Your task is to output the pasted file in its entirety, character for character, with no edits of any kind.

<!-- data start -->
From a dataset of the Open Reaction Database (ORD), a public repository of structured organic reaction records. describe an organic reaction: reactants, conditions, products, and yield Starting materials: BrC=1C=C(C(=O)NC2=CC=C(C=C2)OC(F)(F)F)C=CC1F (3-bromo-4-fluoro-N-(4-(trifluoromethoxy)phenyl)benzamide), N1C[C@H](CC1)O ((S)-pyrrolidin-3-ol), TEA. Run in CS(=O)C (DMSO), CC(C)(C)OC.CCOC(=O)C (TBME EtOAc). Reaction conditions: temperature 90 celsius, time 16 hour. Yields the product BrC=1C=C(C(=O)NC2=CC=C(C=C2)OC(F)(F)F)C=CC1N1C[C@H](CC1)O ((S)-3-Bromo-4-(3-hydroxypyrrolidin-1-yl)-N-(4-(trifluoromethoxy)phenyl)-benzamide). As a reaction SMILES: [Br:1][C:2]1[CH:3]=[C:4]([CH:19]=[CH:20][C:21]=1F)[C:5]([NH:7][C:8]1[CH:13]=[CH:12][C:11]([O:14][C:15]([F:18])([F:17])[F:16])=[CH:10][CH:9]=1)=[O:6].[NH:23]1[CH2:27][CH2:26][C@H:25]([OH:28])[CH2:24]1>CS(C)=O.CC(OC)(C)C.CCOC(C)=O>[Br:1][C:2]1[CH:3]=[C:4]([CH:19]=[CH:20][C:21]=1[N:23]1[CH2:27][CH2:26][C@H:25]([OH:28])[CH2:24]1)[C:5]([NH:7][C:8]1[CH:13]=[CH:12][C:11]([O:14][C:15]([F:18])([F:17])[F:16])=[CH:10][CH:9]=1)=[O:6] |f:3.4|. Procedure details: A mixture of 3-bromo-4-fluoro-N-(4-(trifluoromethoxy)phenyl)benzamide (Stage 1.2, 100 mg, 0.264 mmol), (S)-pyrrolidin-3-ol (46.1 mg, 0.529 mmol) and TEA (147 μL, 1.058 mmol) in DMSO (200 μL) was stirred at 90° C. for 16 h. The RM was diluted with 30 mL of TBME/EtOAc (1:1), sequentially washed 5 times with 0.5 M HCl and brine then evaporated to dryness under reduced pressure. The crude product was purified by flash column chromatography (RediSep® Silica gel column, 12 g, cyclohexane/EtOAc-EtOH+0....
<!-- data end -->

From a dataset of the Open Reaction Database (ORD), a public repository of structured organic reaction records. describe an organic reaction: reactants, conditions, products, and yield Starting materials: BrC=1C=C(C(=O)NC2=CC=C(C=C2)OC(F)(F)F)C=CC1F (3-bromo-4-fluoro-N-(4-(trifluoromethoxy)phenyl)benzamide), N1C[C@H](CC1)O ((S)-pyrrolidin-3-ol), TEA. Run in CS(=O)C (DMSO), CC(C)(C)OC.CCOC(=O)C (TBME EtOAc). Reaction conditions: temperature 90 celsius, time 16 hour. Yields the product BrC=1C=C(C(=O)NC2=CC=C(C=C2)OC(F)(F)F)C=CC1N1C[C@H](CC1)O ((S)-3-Bromo-4-(3-hydroxypyrrolidin-1-yl)-N-(4-(trifluoromethoxy)phenyl)-benzamide). As a reaction SMILES: [Br:1][C:2]1[CH:3]=[C:4]([CH:19]=[CH:20][C:21]=1F)[C:5]([NH:7][C:8]1[CH:13]=[CH:12][C:11]([O:14][C:15]([F:18])([F:17])[F:16])=[CH:10][CH:9]=1)=[O:6].[NH:23]1[CH2:27][CH2:26][C@H:25]([OH:28])[CH2:24]1>CS(C)=O.CC(OC)(C)C.CCOC(C)=O>[Br:1][C:2]1[CH:3]=[C:4]([CH:19]=[CH:20][C:21]=1[N:23]1[CH2:27][CH2:26][C@H:25]([OH:28])[CH2:24]1)[C:5]([NH:7][C:8]1[CH:13]=[CH:12][C:11]([O:14][C:15]([F:18])([F:17])[F:16])=[CH:10][CH:9]=1)=[O:6] |f:3.4|. Procedure details: A mixture of 3-bromo-4-fluoro-N-(4-(trifluoromethoxy)phenyl)benzamide (Stage 1.2, 100 mg, 0.264 mmol), (S)-pyrrolidin-3-ol (46.1 mg, 0.529 mmol) and TEA (147 μL, 1.058 mmol) in DMSO (200 μL) was stirred at 90° C. for 16 h. The RM was diluted with 30 mL of TBME/EtOAc (1:1), sequentially washed 5 times with 0.5 M HCl and brine then evaporated to dryness under reduced pressure. The crude product was purified by flash column chromatography (RediSep® Silica gel column, 12 g, cyclohexane/EtOAc-EtOH+0....